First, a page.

WEB PATENT NEWS - January, 2005

by Robert M. Hunter, Registered Patent Agent

News about patents, licensing and seed capital sources for inventors and innovating organizations.


I. SMALL BUSINESS ADMINISTRATION PROPOSES SIZE RULE CHANGES - Do you support participation in SBIR programs by businesses that are owned and controlled by venture capital companies?

II. U.S. PATENT AND TRADEMARK OFFICE FEE DIVERSIONS CONTINUE - Inventors' fees continue to be diverted to the pay for other government costs as patent quality suffers.

III. RADICAL CHANGES PROPOSED IN U.S. PATENT SYSTEM - The U.S. patent system could undergo some significant changes if current proposals are adopted.

III. UNIVERSITY OF HAWAII BUSINESS PLAN COMPETITION - With at least one UH student on your team, you can compete for for $80,000 in cash prizes.


The Small Business Administration (SBA) is requesting comments on its proposal to allow businesses owned and controlled by venture capital companies to participate in Small Business Innovation Research (SBIR) programs. Other small business size rule changes are also being considered. The comment period has been extended and will now close on April 3, 2005.

You can review the proposed changes here. An analysis of the proposed changes by the SBIR Gateway is presented here. The position of the Small Business Technology Coalition (SBTC) is explained here.


The fees inventors pay the U.S. Patent and Trademark Office (USPTO) were significantly increased on December 8, 2004, as I indicated they would be in my May 2004 newsletter. The provisions in the version of the appropriations bill passed earlier by the House (H.R. 1561) that would have prohibited USPTO fee diversions were deleted in the final bill, H.R. 4818, the Consolidated Appropriations Act for 2005. You can review the current fees here.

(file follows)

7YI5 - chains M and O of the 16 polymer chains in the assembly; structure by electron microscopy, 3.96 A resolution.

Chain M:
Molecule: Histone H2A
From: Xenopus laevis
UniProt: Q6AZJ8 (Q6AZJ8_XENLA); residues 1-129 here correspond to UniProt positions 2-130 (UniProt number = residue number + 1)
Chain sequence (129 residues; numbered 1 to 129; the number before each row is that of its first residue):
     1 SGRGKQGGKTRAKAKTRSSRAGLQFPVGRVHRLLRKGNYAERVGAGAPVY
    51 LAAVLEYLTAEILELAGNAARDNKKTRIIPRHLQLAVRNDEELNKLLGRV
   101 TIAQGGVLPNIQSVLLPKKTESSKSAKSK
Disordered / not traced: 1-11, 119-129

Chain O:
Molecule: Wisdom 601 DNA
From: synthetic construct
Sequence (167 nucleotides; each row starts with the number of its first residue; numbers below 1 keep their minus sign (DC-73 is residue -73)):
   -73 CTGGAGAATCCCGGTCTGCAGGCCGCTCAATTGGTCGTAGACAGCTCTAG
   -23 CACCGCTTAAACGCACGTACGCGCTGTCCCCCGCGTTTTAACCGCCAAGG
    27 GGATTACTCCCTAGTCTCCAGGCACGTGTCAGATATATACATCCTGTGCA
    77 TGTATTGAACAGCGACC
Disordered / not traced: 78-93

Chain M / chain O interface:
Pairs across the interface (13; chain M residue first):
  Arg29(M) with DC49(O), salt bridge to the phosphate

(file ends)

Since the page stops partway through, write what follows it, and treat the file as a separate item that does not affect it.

The USPTO Performance and Accountability Report for Fiscal Year 2004 shows that patent quality is declining and that patent pendency (the time required for examination) continues to increase. Average patent pendency in some high tech fields now exceeds 40 months. You can view the report (and weep) here.

According to the report, "The slow growth in total budgetary resources available for spending has had, and continues to have, an impact on the USPTO operations which has resulted in slower implementation of the 21st Century Strategic Plan and the PMA, including hampering the USPTO's ability to make critical investments in resources and technology necessary for developing and/or acquiring automated systems to move to a fully electronic operating environment, and improve pendency. The slow growth in total budgetary resources continues to affect the USPTO's ability to keep pace with the growing number of applications."


A report of the National Research Council that calls for significant changes in the U. S. patent system is available for review here. The response of the American Intellectual Property Law Association (AIPLA), a national intellectual property bar association of more than 14,000 members, is available here. In my January 2004 newsletter, I described some of the changes to the U.S. patent system that were being proposed by the Federal Trade Commission.

Many stakeholders in the patent system will be affected by the recommended changes. A series of Town Meetings will be held in February and March 2005 to solicit the stakeholders' input about what the problems are and what changes need to be made. The Town Meetings will culminate in the summer of 2005 in a conference in Washington, DC. You can learn more about the Town Meetings here.


The 2005 University of Hawaii Business Plan Competition provides an integrative learning experience for participants who are interested in pursuing entrepreneurial opportunities. Teams vie for $80,000 in cash prizes, with the help of community business mentors, help sessions and special speakers. All teams must include at least one University of Hawaii student in a key role. The registration deadline is February 17, 2005.

Entrepreneurs who are looking for new product ideas can contact the University Connections program at the University of Hawaii. The University Connections program helps connect entrepreneurs inside and outside the University of Hawaii with the resources they need to succeed.

These programs are part of a series of Hawaii technology development initiatives, which include a highly competitive package of tax incentives for technology companies doing business in the state.


Robert M. (Bob) Hunter, Ph.D.
Licensed Professional Engineer
Registered Patent Agent
65-1116 Hoku'ula Rd.
P.O. Box 2709
Kamuela, HI 96743
tel (808) 885-4194
fax (808) 885-4114
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